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New research to take beer and make it better

Brewers and beer drinkers stand to gain from new research taking place at the Saskatchewan Institute of Applied Science and Technology


Saskatoon, Sask. – They’re just tiny kernels, but they play a big part when it comes to beer.

And now the Saskatchewan Institute of Applied Science and Technology (SIAST) is taking those barley kernels and working on a project to determine how technology can better identify the premium ones.

SIAST says it’s working with Spectrum Agricultural Inc., a research and development firm based in Manitoba.

Together they’re working on a cost-effective way to sort barley kernels with favourable malting qualities from the lower-quality barley kernels. And they’re going to be using acoustic and optical measuring methods.

More and better barley

The research could lead to an increase in the availability of higher value malting barley for both domestic use and export.

Spectrum Agricultural already has an optical-mechanical technology, which it developed and patented, for sorting infected wheat kernels from sound wheat kernels.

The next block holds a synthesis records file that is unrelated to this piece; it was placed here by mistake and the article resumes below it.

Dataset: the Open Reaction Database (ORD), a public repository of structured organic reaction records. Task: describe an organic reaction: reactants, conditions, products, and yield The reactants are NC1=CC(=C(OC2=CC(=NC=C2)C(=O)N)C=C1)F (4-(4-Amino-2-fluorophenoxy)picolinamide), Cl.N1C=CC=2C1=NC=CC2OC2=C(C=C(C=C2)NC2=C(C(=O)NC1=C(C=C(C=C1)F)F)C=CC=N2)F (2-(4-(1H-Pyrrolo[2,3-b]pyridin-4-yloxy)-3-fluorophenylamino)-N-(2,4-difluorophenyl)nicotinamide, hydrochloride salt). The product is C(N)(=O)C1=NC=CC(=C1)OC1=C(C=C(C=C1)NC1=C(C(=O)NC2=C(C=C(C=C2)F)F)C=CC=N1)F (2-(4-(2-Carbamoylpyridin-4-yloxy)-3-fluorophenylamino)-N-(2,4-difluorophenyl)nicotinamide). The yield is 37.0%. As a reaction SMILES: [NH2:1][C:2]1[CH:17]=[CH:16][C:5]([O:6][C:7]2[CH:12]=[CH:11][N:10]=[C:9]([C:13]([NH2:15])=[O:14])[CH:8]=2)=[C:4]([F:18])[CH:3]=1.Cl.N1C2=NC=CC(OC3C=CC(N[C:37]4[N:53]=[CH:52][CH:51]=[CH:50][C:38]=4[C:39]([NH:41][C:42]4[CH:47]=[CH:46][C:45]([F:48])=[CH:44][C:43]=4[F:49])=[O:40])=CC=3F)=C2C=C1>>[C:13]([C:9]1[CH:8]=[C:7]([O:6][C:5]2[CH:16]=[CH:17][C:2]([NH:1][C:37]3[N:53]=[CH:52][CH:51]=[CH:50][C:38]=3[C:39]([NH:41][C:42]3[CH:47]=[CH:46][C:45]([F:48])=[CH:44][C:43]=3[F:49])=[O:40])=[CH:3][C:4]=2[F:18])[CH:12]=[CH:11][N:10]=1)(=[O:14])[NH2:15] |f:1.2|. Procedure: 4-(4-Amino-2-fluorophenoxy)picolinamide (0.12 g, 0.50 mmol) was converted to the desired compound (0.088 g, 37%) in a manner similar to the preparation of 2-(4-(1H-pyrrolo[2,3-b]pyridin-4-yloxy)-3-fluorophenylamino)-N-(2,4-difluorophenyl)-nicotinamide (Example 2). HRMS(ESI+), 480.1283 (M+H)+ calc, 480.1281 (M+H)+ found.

The company hopes to apply the same technology to barley.

The challenge is that barley hulls limit what can be identified in the underlying kernel, so the technology will have to be adapted.

But first the students will learn the primary grade determinants and other important quality characteristics of malting barley. They will use this knowledge to inspect, document and store hundreds of individual barley kernels.

The detailed information on each kernel will be used to set the operating parameters for the inspection instruments on the sorting machine.

“There is a sizeable amount of data to be collected and analyzed in our work with SIAST,” says Dr. David Prystupa, president of Spectrum Scientific Inc., the parent company of Spectrum Agricultural.

“By partnering with SIAST, we can significantly reduce our time to market.”

SIAST’s Office of Applied Research and Innovation (OARI) facilitated the partnership by securing a $25,000 grant through the College and Community Innovation program of the Natural Sciences and Engineering Research Council of Canada (NSERC), enabling Spectrum to access applied R&D expertise at SIAST.